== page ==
Aside from the Type 1 Beetle, the Type 2 Bus is Volkswagen’s undisputed most widely acknowledged vehicle. Some might say it’s one of the most identifiable vehicles of all time. Much credit can be provided to the Type 2’s social impacts during the 1960s and 1970s in American popular culture thanks to the hippie movement. However regretfully, Volkswagen has actually left the Bus and its timeless styling to the pages of history.
Interestingly enough, the last Type 2 Bus, otherwise called the T2 Kombi, rolled off the assembly line on December 31, 2013 in Sao Paulo. The Brazil-only model passed away at the hands of safety legislation mandating ABS and dual front airbags– changes Volkswagen hesitated to make on a 63-year-old model. Other versions of the Bus existed, naturally, changing names with each generation. The Type 2 Bus, or Microbus, Transporter, Kombi, or camper, depending on whom you ask, transformed into the Type 3, Type 4, and Type 5 in other parts of the world.
Starting in 2015, Volkswagen has been building the Type 6, referred to as the Transporter, in Germany. However, this van is modern-day in every sense of the word, without any hints hinting at its storied past. Rather, it’s simply a forgettable van developed to haul passengers or freight that mixes into the rolling European countryside.
American car manufacturers, on the other hand, are hectic building contemporary cars with retro hints, recalling glory days of minutes forever past. That pleads the concern: what if Volkswagen did the same? What if Volkswagen developed an unique version of its Transporter that returned 1969 when t-shirts were tie-dyed, hair was long, love was free, war was bad, and Woodstock was the place to be?
2020 Volkswagen Van Exterior
Clearly, our making is based upon Volkswagen’s ID Buzz Concept from the 2017 Detroit Auto Show. What the principle lacked in functionality for production, we’ve included. That consists of usable headlights, a more reasonable front bumper, real wheels and tires, more sensible windows, four real doors, and a basic sense of better expediency for production.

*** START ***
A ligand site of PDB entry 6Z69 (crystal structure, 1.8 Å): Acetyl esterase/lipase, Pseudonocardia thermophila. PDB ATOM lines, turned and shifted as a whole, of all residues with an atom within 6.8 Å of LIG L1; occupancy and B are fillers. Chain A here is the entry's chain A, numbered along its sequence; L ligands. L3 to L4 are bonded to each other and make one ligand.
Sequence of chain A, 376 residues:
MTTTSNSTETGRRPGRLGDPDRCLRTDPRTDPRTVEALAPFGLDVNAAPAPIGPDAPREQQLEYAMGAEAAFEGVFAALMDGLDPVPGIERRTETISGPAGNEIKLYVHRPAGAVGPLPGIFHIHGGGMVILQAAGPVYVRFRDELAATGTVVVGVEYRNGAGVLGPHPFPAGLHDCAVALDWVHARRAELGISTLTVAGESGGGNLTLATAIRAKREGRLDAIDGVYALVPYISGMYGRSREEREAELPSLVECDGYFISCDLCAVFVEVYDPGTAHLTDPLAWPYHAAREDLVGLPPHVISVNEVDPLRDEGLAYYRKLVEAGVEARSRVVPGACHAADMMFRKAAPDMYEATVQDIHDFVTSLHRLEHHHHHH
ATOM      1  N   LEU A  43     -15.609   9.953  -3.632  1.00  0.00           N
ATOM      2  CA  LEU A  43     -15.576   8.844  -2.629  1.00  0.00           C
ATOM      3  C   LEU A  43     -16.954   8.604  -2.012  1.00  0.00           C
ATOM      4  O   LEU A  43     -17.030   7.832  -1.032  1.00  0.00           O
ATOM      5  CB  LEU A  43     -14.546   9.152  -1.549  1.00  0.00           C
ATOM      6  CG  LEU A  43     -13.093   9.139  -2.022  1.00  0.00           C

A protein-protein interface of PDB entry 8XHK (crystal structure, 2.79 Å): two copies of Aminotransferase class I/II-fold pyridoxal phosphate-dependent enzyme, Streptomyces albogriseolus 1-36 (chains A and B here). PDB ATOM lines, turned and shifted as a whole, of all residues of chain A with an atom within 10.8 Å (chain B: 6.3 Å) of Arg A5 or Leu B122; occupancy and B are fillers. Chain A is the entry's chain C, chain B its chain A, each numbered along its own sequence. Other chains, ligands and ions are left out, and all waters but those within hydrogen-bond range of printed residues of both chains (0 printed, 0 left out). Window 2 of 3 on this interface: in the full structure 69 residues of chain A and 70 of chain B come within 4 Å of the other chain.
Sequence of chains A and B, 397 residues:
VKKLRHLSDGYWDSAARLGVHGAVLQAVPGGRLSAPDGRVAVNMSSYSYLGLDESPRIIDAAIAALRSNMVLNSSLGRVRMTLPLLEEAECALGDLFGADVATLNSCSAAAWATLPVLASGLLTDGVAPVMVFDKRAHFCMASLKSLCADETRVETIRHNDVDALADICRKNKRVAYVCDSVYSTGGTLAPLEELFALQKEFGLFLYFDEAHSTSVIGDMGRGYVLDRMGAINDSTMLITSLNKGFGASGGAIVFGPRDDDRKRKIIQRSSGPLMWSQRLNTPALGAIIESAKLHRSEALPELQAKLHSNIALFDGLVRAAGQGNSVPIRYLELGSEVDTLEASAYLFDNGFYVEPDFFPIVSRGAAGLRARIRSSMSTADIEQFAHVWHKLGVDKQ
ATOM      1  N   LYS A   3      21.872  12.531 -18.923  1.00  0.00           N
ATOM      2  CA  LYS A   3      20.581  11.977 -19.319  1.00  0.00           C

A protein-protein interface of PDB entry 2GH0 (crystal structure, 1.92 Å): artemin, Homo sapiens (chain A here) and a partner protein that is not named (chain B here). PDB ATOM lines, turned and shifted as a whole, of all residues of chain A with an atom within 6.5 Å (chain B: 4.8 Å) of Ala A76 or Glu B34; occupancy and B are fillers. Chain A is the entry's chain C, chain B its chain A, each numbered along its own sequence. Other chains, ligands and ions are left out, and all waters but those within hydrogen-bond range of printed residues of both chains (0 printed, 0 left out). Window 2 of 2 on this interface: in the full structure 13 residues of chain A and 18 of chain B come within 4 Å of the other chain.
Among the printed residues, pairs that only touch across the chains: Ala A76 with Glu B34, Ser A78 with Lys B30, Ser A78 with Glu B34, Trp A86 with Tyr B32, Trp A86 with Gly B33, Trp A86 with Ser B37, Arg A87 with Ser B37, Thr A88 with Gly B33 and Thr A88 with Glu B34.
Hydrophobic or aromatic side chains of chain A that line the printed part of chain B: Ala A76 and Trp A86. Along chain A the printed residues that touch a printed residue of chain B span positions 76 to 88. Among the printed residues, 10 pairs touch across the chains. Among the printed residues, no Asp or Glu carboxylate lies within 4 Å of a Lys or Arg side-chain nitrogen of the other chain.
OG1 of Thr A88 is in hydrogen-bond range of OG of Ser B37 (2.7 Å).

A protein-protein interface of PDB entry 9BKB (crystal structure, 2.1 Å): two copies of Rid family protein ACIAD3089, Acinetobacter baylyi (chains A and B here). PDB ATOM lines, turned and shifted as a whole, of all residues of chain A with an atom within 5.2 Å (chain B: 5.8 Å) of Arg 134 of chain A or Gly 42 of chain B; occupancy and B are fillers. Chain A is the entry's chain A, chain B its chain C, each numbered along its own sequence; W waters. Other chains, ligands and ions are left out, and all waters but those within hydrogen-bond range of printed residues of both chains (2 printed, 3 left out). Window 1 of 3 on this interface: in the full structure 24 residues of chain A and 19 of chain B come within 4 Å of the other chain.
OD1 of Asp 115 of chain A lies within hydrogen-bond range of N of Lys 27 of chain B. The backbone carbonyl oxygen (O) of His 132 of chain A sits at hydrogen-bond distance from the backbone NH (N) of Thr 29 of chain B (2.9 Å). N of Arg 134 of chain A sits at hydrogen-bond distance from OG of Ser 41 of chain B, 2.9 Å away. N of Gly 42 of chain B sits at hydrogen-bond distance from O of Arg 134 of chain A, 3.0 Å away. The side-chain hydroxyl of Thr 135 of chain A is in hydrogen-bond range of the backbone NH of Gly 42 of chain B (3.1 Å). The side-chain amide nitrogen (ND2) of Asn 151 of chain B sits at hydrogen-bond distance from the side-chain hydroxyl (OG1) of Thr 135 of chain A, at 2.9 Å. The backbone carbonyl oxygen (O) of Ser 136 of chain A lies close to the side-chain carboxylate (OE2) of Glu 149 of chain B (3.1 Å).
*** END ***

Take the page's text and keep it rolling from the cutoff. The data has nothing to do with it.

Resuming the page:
The Bus features a slick two-tone paint scheme that imitates the initial Type 2. The grille-less front provides a vibrant background for the chrome VW logo design and blue-hued LED headlights. Fog lights down low assistance supplement the headlights in adverse weather, too. The Bus foregoes the modern front-engine, front-drive design of the T6 for the classic rear-engine, rear-drive design. Though this does minimize the general length of the front end, it does produce a maneuverable city-dweller. Volkswagen would definitely have its work cut out to pass crash tests, but absolutely nothing is impossible. Out back, the rear features a strong D-pillar, similar to the original Type 2. This likewise gives space for the powertrain kept under the luggage compartment behind the rear seats.
2020 Volkswagen Van Interior
While we didn’t go so far regarding render the interior, we’re envisioning something far more useful that the ID Concept’s spartan and futuristic cockpit. A standard wheel would be great, at least. Other aspects of the ID Buzz’s interior might make production, such as the lengthened dashboard with accent coloring and the small rack down below.
Also possible is the high center console, though it would likely connect to the dash in a production model. Similar to the ID Buzz, a portion of it could slide rearward to serve the second-row guests. Collapsible tables aren’t out of the question; just take a look at vans of the past.
Another feature we ‘d love to see make the shift are the rotating front pail seats. This allows the front residents to deal with forward or turned rearward for communicating with rear guests. Well, save for the driver when underway.
2020 Volkswagen Van Engine
The ID Buzz Concept was a totally electric vehicle with a large, 111-kWh battery pack powering two motors mounted at each end of the van. This setup was approximated to produce a reputable 369 horse power and use a driving variety of 270 miles on one charge. Modern EV buyers need to discover that appropriate, but for prevalent appeal, Volkswagen would be a good idea to include a range-extending generator.
Like the BMW i3 and i8, the onboard range extender is a little gasoline engine different from the driveline that comes online to recharge the battery pack. It would give the Bus a much higher range, well beyond the 270 miles of all-electric driving. And with an abundant source of gasoline available, trip are entirely possible. A little three-cylinder engine installed under the rear freight area would supply all the power had to charge the batteries.
2020 Volkswagen Van Prices
It’s difficult to state exactly what Volkswagen would charge for such a vehicle. The Bus could not be marketed as a luxury or performance vehicle, so a budget-friendly cost would be needed. Its value does increase thanks to its electrical drivetrain and range-extender, however. If Volkswagen started pricing at $35,000 for a variation without the range-extender, the Bus might do rather well, specifically given its historic heritage. Range-extending models would command a premium, perhaps going for $40,000 as a beginning rate.